From the introduction by Robin Myrick:
With music, however, it's all about the version -- how a piece translates and is translated in the particular moment of inception, of recording, of the gig. So while there are as many versions of Monk's story as there are covers of his compositions, the central risk in imagining the lives of Monk, Nica, and Nellie today is that those who would celebrate him as the elite trophy mold for troubled brilliance, and peg Nellie and Nica as simply the women behind the great man, have largely succeeded in making stock characters out of them already. In this respect, Crepuscule W/ Nellieattempts to enter a conversation that has been skewed and reframed for as long as journalists, biographers, academics, and fans have been trying to figure Monk out, or claiming to have a handle on his life and career.
As a version, this is the hidden track found in the parallel groove of the record, not the chord chart from the fake book by which we might learn to reconstruct Monk ourselves. This book is not a residency with the facts, or an attempt to put anything to bed when it comes to the symbiosis and duality of the world Monk existed in with Nellie and Nica. Nor is this jazz history run through the Ken Burns Photoshop filter for value-added grace or floaty, sepia-toned homage. This is an entirely different kind of being there, imagining there.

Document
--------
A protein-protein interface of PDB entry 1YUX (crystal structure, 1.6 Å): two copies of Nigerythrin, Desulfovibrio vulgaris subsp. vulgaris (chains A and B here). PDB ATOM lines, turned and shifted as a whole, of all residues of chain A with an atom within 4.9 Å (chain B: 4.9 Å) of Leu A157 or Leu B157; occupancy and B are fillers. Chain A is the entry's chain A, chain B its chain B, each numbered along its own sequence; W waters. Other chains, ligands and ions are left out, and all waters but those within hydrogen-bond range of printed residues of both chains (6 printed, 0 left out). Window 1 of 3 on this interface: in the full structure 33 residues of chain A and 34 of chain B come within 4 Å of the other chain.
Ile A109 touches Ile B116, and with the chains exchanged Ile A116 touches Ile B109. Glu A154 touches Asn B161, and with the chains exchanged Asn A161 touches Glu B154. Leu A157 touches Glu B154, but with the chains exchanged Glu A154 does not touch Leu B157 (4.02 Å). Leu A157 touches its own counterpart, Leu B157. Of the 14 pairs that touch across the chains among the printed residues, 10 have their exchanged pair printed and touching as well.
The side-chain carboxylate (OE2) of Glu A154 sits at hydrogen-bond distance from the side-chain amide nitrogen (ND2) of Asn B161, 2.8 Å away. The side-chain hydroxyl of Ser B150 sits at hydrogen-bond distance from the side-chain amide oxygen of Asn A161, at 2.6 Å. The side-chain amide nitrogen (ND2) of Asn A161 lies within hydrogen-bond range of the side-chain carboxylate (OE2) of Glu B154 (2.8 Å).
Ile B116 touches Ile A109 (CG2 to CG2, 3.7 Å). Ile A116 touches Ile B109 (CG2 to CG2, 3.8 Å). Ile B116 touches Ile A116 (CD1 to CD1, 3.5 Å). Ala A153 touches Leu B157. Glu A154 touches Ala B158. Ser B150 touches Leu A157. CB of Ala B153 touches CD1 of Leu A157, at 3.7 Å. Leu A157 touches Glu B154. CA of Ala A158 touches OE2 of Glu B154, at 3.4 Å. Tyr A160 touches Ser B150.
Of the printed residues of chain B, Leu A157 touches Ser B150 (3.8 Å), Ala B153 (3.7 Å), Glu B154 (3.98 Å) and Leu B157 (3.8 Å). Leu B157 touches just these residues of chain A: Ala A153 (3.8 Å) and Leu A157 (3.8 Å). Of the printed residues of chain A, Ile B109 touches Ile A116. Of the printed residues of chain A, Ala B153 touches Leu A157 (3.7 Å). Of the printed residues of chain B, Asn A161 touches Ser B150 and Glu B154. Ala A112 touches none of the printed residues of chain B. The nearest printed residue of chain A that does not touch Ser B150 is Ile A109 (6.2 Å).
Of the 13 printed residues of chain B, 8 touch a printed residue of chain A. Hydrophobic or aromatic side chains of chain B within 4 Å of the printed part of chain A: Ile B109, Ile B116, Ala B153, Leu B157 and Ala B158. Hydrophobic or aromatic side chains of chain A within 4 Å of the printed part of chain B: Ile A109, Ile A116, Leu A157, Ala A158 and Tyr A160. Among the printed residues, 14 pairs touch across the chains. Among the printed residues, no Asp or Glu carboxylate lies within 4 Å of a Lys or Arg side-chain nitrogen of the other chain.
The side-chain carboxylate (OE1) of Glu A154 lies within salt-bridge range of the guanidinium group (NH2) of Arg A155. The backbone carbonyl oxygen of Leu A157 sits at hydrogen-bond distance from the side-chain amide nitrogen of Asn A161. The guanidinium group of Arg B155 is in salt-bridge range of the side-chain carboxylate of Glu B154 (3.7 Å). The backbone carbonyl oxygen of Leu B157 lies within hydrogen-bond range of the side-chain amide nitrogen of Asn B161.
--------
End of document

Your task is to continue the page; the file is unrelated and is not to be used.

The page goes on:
This is a book by which you will be charmed and confronted and ultimately tempted, and the abundance of your inquiry and the bread crumbs dropped by your search party cannot be cataloged or encompassed in a modest introduction such as this. It's a story, not the story. It is made from diary entries, telephone calls, scenes, conversations, film negatives, recording masters, cartons, folders, handbills, all of which will enrobe you and strand you in the moment, and leave you not where you may expect. Yet Crepuscule W/ Nellie is not an improvisation. It's as precise as it is surprising, capable of suspending time and holding it faithfully for the length of a perfect solo or one devastating note.